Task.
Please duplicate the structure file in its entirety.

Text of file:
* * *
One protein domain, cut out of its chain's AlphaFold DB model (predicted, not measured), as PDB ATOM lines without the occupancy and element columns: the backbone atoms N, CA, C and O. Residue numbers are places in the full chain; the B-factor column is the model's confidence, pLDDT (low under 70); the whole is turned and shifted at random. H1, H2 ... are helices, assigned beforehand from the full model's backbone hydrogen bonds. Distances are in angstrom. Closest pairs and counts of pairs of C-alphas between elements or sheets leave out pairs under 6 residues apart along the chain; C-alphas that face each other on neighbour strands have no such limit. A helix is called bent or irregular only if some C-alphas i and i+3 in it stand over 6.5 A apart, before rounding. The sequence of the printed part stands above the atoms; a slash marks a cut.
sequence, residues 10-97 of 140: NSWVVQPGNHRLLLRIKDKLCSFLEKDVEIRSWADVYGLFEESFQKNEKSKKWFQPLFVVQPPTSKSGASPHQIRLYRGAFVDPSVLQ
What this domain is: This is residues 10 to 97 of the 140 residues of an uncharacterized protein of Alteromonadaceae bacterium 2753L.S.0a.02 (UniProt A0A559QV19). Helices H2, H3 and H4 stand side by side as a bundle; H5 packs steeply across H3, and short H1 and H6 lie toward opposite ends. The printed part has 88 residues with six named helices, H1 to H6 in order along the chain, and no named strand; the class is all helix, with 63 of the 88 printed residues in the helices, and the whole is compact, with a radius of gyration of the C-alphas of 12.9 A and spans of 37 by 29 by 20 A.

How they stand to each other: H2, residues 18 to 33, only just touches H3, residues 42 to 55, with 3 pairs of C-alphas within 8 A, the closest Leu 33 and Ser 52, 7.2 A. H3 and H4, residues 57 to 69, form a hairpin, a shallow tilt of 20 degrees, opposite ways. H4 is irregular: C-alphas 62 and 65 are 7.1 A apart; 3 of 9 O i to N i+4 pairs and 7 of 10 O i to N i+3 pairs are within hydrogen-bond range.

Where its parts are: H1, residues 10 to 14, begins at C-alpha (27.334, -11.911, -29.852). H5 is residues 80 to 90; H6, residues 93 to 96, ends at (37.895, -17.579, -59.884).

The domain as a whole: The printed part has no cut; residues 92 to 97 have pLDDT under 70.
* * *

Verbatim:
One protein domain, cut out of its chain's AlphaFold DB model (predicted, not measured), as PDB ATOM lines without the occupancy and element columns: the backbone atoms N, CA, C and O. Residue numbers are places in the full chain; the B-factor column is the model's confidence, pLDDT (low under 70); the whole is turned and shifted at random. H1, H2 ... are helices, assigned beforehand from the full model's backbone hydrogen bonds. Distances are in angstrom. Closest pairs and counts of pairs of C-alphas between elements or sheets leave out pairs under 6 residues apart along the chain; C-alphas that face each other on neighbour strands have no such limit. A helix is called bent or irregular only if some C-alphas i and i+3 in it stand over 6.5 A apart, before rounding. The sequence of the printed part stands above the atoms; a slash marks a cut.
sequence, residues 10-97 of 140: NSWVVQPGNHRLLLRIKDKLCSFLEKDVEIRSWADVYGLFEESFQKNEKSKKWFQPLFVVQPPTSKSGASPHQIRLYRGAFVDPSVLQ
What this domain is: This is residues 10 to 97 of the 140 residues of an uncharacterized protein of Alteromonadaceae bacterium 2753L.S.0a.02 (UniProt A0A559QV19). Helices H2, H3 and H4 stand side by side as a bundle; H5 packs steeply across H3, and short H1 and H6 lie toward opposite ends. The printed part has 88 residues with six named helices, H1 to H6 in order along the chain, and no named strand; the class is all helix, with 63 of the 88 printed residues in the helices, and the whole is compact, with a radius of gyration of the C-alphas of 12.9 A and spans of 37 by 29 by 20 A.

How they stand to each other: H2, residues 18 to 33, only just touches H3, residues 42 to 55, with 3 pairs of C-alphas within 8 A, the closest Leu 33 and Ser 52, 7.2 A. H3 and H4, residues 57 to 69, form a hairpin, a shallow tilt of 20 degrees, opposite ways. H4 is irregular: C-alphas 62 and 65 are 7.1 A apart; 3 of 9 O i to N i+4 pairs and 7 of 10 O i to N i+3 pairs are within hydrogen-bond range.

Where its parts are: H1, residues 10 to 14, begins at C-alpha (27.334, -11.911, -29.852). H5 is residues 80 to 90; H6, residues 93 to 96, ends at (37.895, -17.579, -59.884).

The domain as a whole: The printed part has no cut; residues 92 to 97 have pLDDT under 70.